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FINA Logo honours the Aboriginal and Torres Strait Islander peoples

This week Melbourne will host the first-ever World Aquatics (formerly FINA) World Swimming Championships. In the lead-up to the event, FINA Melbourne 2022 showcased a new event logo, designed by local artist Riki Salam that is deeply rooted in the history of Aboriginal and Torres Strait Islander communities, two of Australia's oldest cultural groups.

The logo represents the ripple effect of 180 countries coming together to swim at a meeting place in Melbourne.

“Think about all the different nations coming together in this one place and they bring with them a knowledge of country, so their country, where they come from. This knowledge is passed through water and essentially it’s about all those nations coming together in this one place,” explained Salam.

The significance of water to the Aboriginal and Torres Strait Islander Peoples and their Cultures has been extremely important for over 65,000 years, which is signified in the design of the logo.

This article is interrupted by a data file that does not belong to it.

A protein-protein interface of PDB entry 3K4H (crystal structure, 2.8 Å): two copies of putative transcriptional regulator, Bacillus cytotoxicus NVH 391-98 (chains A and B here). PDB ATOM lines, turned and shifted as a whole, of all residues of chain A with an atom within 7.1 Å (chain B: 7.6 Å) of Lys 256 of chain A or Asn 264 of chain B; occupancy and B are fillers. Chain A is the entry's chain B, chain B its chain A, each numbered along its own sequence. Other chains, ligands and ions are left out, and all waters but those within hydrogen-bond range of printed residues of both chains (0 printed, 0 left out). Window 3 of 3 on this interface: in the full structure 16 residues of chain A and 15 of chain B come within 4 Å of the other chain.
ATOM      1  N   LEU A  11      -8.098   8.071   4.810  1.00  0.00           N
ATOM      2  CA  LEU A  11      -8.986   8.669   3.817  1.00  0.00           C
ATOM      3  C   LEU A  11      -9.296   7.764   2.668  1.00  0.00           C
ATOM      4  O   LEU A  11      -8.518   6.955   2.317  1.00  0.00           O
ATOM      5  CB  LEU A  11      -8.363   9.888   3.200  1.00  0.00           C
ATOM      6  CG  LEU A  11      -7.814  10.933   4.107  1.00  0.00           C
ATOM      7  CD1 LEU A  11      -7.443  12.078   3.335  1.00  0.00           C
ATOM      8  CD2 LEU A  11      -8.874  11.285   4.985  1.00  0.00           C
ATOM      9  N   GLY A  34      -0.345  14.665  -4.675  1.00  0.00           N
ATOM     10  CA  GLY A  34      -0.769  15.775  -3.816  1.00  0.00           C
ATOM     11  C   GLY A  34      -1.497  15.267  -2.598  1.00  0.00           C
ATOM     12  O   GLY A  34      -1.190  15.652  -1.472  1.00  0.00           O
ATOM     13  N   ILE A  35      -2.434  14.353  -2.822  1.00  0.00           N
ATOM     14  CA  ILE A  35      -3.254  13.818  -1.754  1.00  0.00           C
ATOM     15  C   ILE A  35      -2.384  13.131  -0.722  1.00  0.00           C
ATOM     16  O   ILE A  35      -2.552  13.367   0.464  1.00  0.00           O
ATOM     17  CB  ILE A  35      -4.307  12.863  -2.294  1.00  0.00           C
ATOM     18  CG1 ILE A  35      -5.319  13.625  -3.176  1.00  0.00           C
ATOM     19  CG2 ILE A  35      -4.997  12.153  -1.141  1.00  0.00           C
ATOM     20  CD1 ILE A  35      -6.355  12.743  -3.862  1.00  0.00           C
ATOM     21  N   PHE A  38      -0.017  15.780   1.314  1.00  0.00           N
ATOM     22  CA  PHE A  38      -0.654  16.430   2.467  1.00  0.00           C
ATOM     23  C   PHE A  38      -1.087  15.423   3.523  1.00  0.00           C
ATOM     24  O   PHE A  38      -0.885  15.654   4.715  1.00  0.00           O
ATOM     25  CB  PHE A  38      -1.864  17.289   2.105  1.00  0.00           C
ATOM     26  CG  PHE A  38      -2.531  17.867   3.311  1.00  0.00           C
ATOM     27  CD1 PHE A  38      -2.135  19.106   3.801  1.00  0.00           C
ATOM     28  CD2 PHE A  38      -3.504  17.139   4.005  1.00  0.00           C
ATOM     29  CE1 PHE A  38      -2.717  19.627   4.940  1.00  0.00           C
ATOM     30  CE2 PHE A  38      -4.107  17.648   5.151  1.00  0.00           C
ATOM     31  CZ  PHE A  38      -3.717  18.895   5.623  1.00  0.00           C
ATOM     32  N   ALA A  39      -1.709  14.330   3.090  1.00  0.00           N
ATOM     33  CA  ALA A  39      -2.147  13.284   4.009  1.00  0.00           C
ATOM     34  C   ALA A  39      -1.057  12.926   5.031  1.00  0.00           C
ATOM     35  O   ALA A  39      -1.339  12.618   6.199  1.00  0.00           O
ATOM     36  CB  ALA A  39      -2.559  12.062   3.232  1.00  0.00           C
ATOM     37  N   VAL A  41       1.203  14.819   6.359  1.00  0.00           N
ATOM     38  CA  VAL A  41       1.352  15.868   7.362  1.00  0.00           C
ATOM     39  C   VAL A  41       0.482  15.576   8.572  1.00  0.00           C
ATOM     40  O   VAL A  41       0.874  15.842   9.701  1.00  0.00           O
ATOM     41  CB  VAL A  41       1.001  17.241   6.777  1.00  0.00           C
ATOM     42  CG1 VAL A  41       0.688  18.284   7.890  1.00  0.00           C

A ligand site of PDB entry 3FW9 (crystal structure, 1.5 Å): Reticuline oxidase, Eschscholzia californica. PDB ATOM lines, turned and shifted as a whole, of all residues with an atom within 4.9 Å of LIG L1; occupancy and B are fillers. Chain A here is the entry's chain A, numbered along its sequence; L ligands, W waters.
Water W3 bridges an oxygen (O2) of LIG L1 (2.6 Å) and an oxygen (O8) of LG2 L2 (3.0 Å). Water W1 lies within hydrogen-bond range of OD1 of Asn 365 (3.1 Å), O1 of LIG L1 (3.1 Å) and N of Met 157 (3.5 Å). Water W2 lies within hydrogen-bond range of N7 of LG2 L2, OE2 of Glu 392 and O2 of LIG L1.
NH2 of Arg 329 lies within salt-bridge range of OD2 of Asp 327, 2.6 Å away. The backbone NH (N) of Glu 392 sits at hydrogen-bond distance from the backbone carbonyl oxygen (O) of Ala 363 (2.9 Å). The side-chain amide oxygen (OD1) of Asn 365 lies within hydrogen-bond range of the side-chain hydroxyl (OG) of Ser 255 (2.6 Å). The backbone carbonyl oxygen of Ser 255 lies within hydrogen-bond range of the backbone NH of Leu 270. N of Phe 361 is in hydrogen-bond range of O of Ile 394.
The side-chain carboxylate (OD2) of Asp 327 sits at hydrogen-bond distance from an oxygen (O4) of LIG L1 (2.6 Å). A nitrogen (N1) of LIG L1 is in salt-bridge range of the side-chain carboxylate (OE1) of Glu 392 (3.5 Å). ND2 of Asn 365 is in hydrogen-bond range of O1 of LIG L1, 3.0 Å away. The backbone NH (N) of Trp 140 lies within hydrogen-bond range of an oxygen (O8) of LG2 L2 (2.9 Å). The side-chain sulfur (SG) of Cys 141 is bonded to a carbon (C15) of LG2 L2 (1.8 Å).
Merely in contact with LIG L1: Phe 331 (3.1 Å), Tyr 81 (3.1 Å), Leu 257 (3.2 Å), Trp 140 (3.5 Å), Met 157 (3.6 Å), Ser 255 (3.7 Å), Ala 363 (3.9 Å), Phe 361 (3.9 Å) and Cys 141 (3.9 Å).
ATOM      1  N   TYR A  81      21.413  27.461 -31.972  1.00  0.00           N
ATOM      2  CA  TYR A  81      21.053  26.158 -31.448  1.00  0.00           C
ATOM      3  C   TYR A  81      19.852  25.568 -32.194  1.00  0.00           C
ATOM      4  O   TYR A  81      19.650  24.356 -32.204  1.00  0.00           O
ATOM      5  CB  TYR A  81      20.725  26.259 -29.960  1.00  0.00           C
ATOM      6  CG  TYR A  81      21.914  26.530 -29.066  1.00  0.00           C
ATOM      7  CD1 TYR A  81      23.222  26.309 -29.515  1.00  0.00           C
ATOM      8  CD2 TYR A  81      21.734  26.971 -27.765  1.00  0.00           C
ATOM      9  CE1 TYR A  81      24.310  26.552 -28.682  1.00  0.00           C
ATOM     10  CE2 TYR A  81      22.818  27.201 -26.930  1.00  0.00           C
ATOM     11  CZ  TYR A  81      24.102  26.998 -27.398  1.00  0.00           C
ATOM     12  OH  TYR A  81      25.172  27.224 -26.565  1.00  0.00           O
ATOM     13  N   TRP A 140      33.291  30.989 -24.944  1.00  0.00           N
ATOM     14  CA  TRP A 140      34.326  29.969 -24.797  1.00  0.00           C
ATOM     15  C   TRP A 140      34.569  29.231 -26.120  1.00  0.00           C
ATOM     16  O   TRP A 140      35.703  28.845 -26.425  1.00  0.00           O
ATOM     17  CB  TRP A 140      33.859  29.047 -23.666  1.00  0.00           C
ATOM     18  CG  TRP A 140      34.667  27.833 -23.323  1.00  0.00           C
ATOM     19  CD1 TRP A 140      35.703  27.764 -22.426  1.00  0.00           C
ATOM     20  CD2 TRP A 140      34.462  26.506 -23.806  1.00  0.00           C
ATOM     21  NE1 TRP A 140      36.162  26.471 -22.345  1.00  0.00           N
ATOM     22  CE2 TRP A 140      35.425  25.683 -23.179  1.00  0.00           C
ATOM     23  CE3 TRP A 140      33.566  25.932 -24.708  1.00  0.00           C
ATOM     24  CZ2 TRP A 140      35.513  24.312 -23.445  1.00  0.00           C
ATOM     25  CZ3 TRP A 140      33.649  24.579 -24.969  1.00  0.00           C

“The significance of water in indigenous communities is really important and on many different levels,” said Salam.

“Essential for survival is the key one and looking for fresh water in the desert when you can’t actually see any water is really important to be able to locate that.”

“Water is also significant for birthing rights and also significant for trade and to map out country as well. So many different boundaries around the country are marked by those waterways, so rivers and streams.”

Born and raised in Cairns on Yidindji land, Salam has connections to Muralag, Kala Lagaw Ya, Meriam Mer, Kuku Yalanji peoples on his father’s side and the Ngai Tahu people in the South Island of New Zealand on his mother’s side.

Salam hopes people will see this artwork and it will inspire them to learn more about our indigenous culture.

“It’s very important I think for Australia to actually promote indigenous cultures not only indigenous people, Aboriginal Torres Strait Islander people like myself but also non-indigenous people and for them to be able to understand the stories that go with this,” explained Salam.

“I think it's vital to have this artwork as a part of a world event because it showcases indigenous culture to the world and looks at it internally.”

“I think it’s really important for all Australians both indigenous and non-indigenous to have a part in that and have that be part of their identity.”

For those interested in attending the World Championships in Melbourne, event information can be found below:

Dates: 13-18 December 2022

Location: Melbourne Sports and Aquatic Centre

Event website: Stay up-to-date with all the details visit click here.

Tickets: Tickets are available via Ticketek - click here.

Australian Dolphins: check out theAustralian Dolphins squad who will contest the FINA World Swimming Championships (25m).

Image supplied by World Aquatics (formerly FINA)

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